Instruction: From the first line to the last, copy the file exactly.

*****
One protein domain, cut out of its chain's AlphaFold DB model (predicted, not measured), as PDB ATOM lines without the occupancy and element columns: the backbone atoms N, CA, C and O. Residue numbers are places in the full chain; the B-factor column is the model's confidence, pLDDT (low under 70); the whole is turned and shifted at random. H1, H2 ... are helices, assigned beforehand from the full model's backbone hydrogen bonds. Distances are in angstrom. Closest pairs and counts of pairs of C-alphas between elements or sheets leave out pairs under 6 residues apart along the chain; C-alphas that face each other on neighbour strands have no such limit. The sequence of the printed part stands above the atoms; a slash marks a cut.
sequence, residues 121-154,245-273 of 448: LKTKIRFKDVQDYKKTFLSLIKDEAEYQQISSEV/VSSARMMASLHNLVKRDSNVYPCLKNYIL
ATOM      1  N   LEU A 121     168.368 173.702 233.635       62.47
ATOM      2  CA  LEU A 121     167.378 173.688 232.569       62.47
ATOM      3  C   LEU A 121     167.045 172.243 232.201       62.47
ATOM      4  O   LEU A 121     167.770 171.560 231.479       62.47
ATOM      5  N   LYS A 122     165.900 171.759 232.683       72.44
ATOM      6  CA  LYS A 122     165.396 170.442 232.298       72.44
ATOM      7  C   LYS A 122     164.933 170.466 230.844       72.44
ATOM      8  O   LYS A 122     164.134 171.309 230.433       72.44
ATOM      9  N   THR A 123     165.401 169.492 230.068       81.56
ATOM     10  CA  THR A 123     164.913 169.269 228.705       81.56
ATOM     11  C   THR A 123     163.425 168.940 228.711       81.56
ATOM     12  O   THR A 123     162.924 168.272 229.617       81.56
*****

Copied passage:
One protein domain, cut out of its chain's AlphaFold DB model (predicted, not measured), as PDB ATOM lines without the occupancy and element columns: the backbone atoms N, CA, C and O. Residue numbers are places in the full chain; the B-factor column is the model's confidence, pLDDT (low under 70); the whole is turned and shifted at random. H1, H2 ... are helices, assigned beforehand from the full model's backbone hydrogen bonds. Distances are in angstrom. Closest pairs and counts of pairs of C-alphas between elements or sheets leave out pairs under 6 residues apart along the chain; C-alphas that face each other on neighbour strands have no such limit. The sequence of the printed part stands above the atoms; a slash marks a cut.
sequence, residues 121-154,245-273 of 448: LKTKIRFKDVQDYKKTFLSLIKDEAEYQQISSEV/VSSARMMASLHNLVKRDSNVYPCLKNYIL
ATOM      1  N   LEU A 121     168.368 173.702 233.635       62.47
ATOM      2  CA  LEU A 121     167.378 173.688 232.569       62.47
ATOM      3  C   LEU A 121     167.045 172.243 232.201       62.47
ATOM      4  O   LEU A 121     167.770 171.560 231.479       62.47
ATOM      5  N   LYS A 122     165.900 171.759 232.683       72.44
ATOM      6  CA  LYS A 122     165.396 170.442 232.298       72.44
ATOM      7  C   LYS A 122     164.933 170.466 230.844       72.44
ATOM      8  O   LYS A 122     164.134 171.309 230.433       72.44
ATOM      9  N   THR A 123     165.401 169.492 230.068       81.56
ATOM     10  CA  THR A 123     164.913 169.269 228.705       81.56
ATOM     11  C   THR A 123     163.425 168.940 228.711       81.56
ATOM     12  O   THR A 123     162.924 168.272 229.617       81.56